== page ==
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When Weber realized that he was not going to survive this final tour of combat, he began to write a letter to his boys, so that as they grew up without him, they would know what his life-and-death story had taught him - about courage and fear, challenge and comfort, words and actions, pride and humility, seriousness and humor, and viewing life as a never-ending search for new ideas and inspiration.
This book is that letter. And it’s not just for his sons. It’s for everyone who can use the best advice a dying hero has to offer.
Weber’s stories illustrate that in the end you become what you are through the causes to which you attach yourself—and that you’ve made your own along the way. Through his example, he teaches how to live an ordinary life in an extraordinary way.
Customer ReviewsMost Helpful
By Julia on 02-21-18
A Testament To Family, God and Country
Unimaginable, that is the only word that I can use to describe this man's final journey. Not the fear of where he is going or what he is going to go through but what he is leaving behind when he discovers that he is dying and he has to leave the wife that is not only the woman that he adores but is truly his partner. She is unique. A special category of wife. A United States Army wife, cut from a different cloth. Then there are his boys. Their hearts are sweet and gentle but he has brought them up to be strong as if wearing Kevlar. There is his family rooted in all that is good in this great country of ours. He still has his mission and the thought of leaving this sweet earth and the career that he loves hurts worse than the many cancers the are rapidly eating away the life that is fighting to continue within him.
Through it all Lt. Col. Mark Weber pulls on the notes within his journals that he kept with such discipline over the years together with his memory and those yet to be made each and every day while he still has a little time left so that he can write letters to his children. Final letters filled with learning, sharing lessons of his wisdom and experience but most of all reaching out from those pages letting those little boys know throughout their lives into manhood that they are loved as their Father, who has a deep belief in god will be looking down on them from Heaven.
it is the greatest gift that he could give to them. The gift of love.
A superb book. Why this is not a Top 10 on the NY Time Best Seller List I have no idea at all!
1 of 1 people found this review helpful
By Debbie on 08-11-15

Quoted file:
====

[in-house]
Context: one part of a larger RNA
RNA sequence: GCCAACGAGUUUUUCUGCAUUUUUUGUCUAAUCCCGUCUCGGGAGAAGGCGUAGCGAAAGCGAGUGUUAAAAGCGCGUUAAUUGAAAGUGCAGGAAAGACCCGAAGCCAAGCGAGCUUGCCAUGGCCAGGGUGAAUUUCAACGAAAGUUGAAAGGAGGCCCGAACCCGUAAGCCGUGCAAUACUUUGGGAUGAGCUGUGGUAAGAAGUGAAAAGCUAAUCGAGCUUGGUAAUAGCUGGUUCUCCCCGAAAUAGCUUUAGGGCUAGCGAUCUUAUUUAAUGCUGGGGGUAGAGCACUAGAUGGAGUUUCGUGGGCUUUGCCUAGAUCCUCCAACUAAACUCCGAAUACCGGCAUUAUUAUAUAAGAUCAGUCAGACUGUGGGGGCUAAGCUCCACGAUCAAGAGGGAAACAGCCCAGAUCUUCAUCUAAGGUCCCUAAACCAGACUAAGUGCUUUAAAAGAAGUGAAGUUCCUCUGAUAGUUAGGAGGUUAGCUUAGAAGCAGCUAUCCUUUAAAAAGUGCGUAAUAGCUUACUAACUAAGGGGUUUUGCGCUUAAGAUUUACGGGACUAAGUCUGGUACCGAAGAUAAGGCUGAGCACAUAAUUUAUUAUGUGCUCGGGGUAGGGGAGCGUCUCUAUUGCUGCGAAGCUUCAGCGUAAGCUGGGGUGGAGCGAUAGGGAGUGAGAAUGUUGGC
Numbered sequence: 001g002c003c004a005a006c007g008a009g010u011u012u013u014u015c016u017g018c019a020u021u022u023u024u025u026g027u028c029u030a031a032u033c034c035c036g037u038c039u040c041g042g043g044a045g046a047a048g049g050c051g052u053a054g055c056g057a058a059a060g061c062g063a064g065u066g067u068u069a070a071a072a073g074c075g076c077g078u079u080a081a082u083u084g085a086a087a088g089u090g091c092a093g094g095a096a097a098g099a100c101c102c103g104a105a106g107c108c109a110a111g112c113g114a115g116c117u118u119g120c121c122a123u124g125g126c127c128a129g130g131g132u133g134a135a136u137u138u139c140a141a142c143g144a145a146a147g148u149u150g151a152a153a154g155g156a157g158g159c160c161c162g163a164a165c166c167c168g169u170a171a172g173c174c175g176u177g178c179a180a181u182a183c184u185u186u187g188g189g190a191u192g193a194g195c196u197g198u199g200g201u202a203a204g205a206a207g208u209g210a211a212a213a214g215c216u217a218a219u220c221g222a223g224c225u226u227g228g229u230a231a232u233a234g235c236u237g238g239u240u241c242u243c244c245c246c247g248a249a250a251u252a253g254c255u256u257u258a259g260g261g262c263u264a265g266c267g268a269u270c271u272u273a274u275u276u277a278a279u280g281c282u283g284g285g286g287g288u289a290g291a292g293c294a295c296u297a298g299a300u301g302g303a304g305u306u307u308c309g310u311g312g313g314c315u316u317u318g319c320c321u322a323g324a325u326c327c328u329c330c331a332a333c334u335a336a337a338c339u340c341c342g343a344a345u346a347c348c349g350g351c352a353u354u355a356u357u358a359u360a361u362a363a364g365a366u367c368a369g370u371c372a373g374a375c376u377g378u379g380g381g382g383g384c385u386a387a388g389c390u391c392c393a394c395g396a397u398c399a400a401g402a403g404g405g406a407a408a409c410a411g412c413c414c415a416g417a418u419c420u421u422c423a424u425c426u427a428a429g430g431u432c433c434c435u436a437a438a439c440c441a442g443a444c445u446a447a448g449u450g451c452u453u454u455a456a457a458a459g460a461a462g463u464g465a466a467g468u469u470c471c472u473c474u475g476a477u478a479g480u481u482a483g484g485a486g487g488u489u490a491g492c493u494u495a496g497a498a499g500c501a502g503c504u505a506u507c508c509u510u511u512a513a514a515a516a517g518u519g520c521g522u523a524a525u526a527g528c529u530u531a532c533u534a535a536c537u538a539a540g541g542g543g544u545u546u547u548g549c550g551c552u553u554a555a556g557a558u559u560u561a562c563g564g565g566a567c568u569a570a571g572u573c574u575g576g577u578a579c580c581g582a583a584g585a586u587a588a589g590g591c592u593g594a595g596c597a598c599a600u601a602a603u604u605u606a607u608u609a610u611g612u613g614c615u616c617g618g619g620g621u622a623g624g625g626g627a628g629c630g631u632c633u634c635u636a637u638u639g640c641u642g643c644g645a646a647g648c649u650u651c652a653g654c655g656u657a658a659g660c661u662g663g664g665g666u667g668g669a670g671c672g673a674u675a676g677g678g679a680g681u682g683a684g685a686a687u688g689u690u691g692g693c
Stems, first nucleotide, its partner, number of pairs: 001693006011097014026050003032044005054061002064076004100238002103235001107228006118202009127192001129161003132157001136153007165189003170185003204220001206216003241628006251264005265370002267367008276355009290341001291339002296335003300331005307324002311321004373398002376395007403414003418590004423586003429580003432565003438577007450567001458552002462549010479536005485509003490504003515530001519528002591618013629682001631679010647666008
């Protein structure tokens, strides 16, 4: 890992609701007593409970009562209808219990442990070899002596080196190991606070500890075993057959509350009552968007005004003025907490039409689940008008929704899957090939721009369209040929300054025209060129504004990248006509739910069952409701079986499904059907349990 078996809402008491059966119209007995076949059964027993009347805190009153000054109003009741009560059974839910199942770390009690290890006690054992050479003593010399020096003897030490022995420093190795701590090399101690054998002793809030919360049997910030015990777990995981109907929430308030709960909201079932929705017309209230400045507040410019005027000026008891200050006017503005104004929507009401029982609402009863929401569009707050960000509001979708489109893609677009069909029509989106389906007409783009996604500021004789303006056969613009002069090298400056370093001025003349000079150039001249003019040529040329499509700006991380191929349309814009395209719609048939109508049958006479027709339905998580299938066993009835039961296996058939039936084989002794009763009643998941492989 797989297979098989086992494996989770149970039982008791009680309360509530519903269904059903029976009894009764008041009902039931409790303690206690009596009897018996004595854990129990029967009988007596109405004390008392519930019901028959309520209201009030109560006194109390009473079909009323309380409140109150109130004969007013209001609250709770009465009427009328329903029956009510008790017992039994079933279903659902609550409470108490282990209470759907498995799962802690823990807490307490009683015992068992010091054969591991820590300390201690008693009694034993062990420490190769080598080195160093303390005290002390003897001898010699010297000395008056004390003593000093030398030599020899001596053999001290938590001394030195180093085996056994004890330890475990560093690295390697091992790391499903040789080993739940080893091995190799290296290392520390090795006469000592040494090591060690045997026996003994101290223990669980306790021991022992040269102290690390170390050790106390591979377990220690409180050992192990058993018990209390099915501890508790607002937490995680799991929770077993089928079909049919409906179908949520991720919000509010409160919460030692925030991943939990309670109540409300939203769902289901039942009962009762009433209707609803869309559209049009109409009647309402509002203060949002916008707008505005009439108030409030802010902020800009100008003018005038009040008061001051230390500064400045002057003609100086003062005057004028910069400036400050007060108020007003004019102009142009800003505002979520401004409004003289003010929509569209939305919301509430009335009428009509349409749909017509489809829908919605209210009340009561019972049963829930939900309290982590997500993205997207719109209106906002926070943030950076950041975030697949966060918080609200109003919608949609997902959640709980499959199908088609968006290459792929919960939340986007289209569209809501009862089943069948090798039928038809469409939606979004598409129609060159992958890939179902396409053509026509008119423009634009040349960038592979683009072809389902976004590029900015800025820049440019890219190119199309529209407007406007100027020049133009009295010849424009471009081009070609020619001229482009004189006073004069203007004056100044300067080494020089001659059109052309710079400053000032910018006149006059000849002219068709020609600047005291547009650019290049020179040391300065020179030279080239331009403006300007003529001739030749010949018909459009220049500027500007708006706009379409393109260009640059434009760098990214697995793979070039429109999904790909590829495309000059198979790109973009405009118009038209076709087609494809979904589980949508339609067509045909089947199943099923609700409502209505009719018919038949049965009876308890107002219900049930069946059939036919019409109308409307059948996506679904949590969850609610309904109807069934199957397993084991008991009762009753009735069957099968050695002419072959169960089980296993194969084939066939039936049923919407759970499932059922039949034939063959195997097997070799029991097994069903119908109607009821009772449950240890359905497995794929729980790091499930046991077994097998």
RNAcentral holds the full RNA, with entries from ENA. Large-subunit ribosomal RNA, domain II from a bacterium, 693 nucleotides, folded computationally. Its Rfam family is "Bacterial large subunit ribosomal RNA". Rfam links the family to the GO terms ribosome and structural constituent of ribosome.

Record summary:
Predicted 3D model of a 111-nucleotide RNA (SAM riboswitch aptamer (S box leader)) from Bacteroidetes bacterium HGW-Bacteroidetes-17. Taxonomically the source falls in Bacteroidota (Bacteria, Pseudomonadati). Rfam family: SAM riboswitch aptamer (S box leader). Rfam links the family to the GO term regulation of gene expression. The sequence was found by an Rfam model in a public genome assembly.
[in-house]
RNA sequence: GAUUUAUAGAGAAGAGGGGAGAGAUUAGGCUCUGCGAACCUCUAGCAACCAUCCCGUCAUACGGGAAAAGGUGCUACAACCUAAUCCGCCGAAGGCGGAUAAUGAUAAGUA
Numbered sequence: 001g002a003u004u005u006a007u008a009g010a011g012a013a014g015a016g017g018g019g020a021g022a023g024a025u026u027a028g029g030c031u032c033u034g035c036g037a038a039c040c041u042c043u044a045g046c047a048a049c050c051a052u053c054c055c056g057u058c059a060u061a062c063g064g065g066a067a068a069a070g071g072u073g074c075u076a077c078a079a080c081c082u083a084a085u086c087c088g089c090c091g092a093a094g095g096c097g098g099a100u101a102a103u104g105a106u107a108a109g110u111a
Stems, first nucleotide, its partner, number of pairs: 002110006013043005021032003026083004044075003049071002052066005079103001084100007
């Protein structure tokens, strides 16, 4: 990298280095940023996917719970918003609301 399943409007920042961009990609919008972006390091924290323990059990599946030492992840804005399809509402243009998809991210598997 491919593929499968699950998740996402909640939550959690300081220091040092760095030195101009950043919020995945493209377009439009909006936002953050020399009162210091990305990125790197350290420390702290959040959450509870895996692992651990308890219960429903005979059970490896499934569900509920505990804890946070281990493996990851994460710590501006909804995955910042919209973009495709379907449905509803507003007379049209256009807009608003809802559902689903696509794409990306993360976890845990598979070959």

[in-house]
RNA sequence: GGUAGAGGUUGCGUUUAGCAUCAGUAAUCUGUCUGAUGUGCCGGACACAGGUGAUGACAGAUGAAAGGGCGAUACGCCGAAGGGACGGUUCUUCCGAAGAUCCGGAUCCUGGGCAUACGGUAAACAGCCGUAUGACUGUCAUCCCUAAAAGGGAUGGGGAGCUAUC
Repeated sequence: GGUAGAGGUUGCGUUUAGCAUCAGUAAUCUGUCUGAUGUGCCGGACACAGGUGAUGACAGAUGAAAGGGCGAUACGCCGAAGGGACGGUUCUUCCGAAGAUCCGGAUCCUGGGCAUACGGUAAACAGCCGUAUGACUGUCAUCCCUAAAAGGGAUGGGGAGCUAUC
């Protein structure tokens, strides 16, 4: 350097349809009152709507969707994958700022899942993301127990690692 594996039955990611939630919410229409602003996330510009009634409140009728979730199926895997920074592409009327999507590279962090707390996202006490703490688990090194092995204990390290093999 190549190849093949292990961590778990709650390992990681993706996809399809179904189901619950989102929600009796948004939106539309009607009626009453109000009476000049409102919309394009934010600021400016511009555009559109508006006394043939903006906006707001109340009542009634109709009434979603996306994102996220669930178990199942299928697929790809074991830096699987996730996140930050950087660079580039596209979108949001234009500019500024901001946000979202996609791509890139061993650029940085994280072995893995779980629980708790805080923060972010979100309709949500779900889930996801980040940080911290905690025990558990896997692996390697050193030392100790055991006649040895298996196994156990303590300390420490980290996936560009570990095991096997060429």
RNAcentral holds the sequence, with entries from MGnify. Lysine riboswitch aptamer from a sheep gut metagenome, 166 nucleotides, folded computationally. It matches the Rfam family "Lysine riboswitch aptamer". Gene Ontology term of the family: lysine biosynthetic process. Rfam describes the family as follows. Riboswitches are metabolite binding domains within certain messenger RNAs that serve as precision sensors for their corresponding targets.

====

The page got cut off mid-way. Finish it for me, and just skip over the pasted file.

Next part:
Gritty, Honest, Knock Down, Drag Out to LIVE
This is a battle story, in many ways not unlike the wars of the past, fought on many fronts .. . except that this one is a strategic battle with DEATH. LTC Mark Weber, ready to deploy in support of General Petraeus' campaign in Afghanistan, went for a physical, which revealed that he had cancer. At age 38, the young husband and father of three boys, began a different path than he had imagined for himself . . . or for his family. Remaining on active duty with the Minnesota National Guard, Mark readies himself by preparing his own "battle plan" for his fight with death, just like any good soldier. My husband (a retired Sergeant Major with 22 years service in the army) and I listened to this audio book on a recent road trip. Our own family has lived all over the place in our 22 years of army life, and just like all military families, our experiences were very different than the Weber family's. Yet there are many commonalities. LTC Weber's account of army life is refreshing and openly honest. His wife hated the army . . . and I just had to laugh. I think I would have hated being an officer's wife, too . . . but I LOVED being the wife of an NCO. I loved caring for the younger soldiers and their wives and families . . . but I had no use for the pomp and circumstance . . . the BS. I enjoyed hearing about the early years of Mark's career, when he was still "wet behind the ears" . . . and I was absolutely over the moon to hear that he never stopped trying to "buck the system" and expose the double standards when they were evident . . . Tell My Sons is a courageous book . . . It's not JUST about fighting cancer, trying to beat death . . . it's about being honest . . . and let me say, I'm not in agreement with everything that LTC Weber believed . . . but dag gone it, I know one thing, it IS what he believed . . . Honestly sharing his childhood, his teen years and struggles with his wife . . . those stories will be jewels in the lives of his three boys . . . rudders on the ships that will guide them in ways they won't realize until they have lived lives of their own . . . and finally, LTC Weber's story is a legacy for generations of soldiers, who fight untold battles. LTC Weber was a Christian. His faith was private. But he knew where he was going . . . he just wasn't quite ready to go there . . . without the fight. He wasn't into platitudes. He was into "bottom lines". And he told his own story, on his own terms. RIP, LTC Weber
2 of 4 people found this review helpful